Friday, October 07, 2005

Satire's Satire

The appallingly named T'cha Dunlevy reports in today's National Post that Montreal indie music scenesters Nick Diamonds and Adam Gollner are the geniuses behind a recent spoof of Bob Geldof's "Do They Know It's Christmas?" called "Do They Know It's Halloween?"

An interesting concept that the gluttinous cynic in me was immediately drawn to ... except that I am still at a complete loss as to why exactly they're spoofing the jolly old hymn. I mean, Diamonds gives a vague impression that it has something to do with Bob Geldof's being an arrogant man, and that the money made from Live Aid (not Live 8--that's not mentioned, which makes me wonder if this has something to do with sour grapes over not being able to perform thereat) was mishandled. Which alone, as reasons for the "Do They Know It's Halloween?" enterprise, would've been fine--though one does wonder a bit at the total absence of a sense of timing here and, indeed, at the rather naive notion that by sending the proceeds from their song directly to UNICEF they will somehow have avoided the possibility of those proceeds being mishandled--but Diamonds and Gollner inexplicably allow their reasoning to take a turn for the decadently absurd with this little bit of banter:

Though they whipped off the lyrics in an afternoon, and the whole thing is undertaken with an air of tomfoolery, Gollner and Diamonds had some serious issues they wanted to address: "Fear," they said, in unison. "There is a climate of fear -- we're supposed to be scared, always," Gollner explained. "Terrorism, American foreign policy, [it affected] the lyrics. It's subtle, but it was there in our thought process when we wrote it." "There's a reference to razor blades in apples [in the song]," Diamonds said. "It's a common fear growing up -- be careful with your candy... That kind of thing plants the seed of fear, and it becomes this thing everyone assumes is happening. It's what George Bush, or the people in charge these days, are getting by on."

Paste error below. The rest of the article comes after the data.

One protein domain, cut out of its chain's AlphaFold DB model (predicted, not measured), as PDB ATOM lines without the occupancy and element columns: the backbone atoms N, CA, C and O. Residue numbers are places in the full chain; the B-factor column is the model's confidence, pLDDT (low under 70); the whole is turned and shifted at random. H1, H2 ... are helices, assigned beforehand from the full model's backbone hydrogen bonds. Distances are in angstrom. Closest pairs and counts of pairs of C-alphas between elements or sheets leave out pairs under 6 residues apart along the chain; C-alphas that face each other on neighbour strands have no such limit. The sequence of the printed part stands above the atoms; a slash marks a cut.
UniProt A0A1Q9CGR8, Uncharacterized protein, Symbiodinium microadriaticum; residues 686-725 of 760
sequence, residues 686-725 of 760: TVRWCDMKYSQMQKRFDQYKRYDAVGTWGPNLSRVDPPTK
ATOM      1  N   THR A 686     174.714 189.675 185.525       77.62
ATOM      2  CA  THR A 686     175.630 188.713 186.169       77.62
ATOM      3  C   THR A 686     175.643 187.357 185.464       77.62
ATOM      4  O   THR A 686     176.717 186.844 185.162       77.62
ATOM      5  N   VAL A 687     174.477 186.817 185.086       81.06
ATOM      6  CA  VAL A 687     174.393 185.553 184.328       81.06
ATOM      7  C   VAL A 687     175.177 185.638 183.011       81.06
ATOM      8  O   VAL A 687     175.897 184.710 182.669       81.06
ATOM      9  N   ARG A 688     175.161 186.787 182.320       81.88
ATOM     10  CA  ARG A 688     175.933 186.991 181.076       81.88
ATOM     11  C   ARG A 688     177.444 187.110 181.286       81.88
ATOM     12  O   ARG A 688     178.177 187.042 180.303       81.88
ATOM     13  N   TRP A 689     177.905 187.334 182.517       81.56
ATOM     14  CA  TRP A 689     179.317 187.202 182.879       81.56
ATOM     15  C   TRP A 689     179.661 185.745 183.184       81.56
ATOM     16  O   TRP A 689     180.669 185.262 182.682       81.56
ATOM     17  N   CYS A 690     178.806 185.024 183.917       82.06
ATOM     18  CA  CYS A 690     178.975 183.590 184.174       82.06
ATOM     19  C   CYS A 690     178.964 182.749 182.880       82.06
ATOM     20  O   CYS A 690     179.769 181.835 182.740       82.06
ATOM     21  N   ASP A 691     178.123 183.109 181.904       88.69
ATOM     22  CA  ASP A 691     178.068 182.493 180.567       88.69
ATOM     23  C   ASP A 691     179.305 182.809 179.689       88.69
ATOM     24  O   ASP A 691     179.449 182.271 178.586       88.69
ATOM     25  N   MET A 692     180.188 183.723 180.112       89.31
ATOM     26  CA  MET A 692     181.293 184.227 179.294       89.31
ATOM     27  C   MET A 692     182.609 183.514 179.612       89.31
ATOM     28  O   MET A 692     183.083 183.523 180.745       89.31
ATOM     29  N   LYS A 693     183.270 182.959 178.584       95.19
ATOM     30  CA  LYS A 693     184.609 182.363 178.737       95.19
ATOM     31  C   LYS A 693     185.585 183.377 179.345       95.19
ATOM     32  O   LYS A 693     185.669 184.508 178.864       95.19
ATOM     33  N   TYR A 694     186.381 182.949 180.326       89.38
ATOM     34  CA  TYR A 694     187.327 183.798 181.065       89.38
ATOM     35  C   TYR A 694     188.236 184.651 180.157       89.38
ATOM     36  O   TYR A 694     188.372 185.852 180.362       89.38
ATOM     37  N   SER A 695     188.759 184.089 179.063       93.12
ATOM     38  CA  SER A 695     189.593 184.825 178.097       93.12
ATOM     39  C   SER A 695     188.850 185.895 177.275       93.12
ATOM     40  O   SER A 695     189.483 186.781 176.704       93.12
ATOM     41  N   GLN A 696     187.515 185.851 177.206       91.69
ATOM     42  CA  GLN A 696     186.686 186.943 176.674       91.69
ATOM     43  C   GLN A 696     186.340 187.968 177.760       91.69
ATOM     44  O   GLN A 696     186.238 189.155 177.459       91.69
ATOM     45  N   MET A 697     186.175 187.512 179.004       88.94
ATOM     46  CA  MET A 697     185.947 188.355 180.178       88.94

... Um ... Is this meant to be part of the spoof? They're also satirizing the inane, clearly drug-addled ramblings of reality (and, apparently, education) deprived rock stars? Because if they are--and full credit to them for their Swiftian brilliance--it's just way too clever to be anything but well over most people's heads. I mean: you wrote the song in one afternoon, but you managed with your artist's sensivities to tackle issues of terrorism and American foreign policy into the bargain?! Or: the seeds of fear are implanted in us like the mythical (or, actually, not quite so mythical, but I take your meaning) razor blades in the apples of our trick-or-treating youth?!

Priceless, lads. And the song's awful to boot.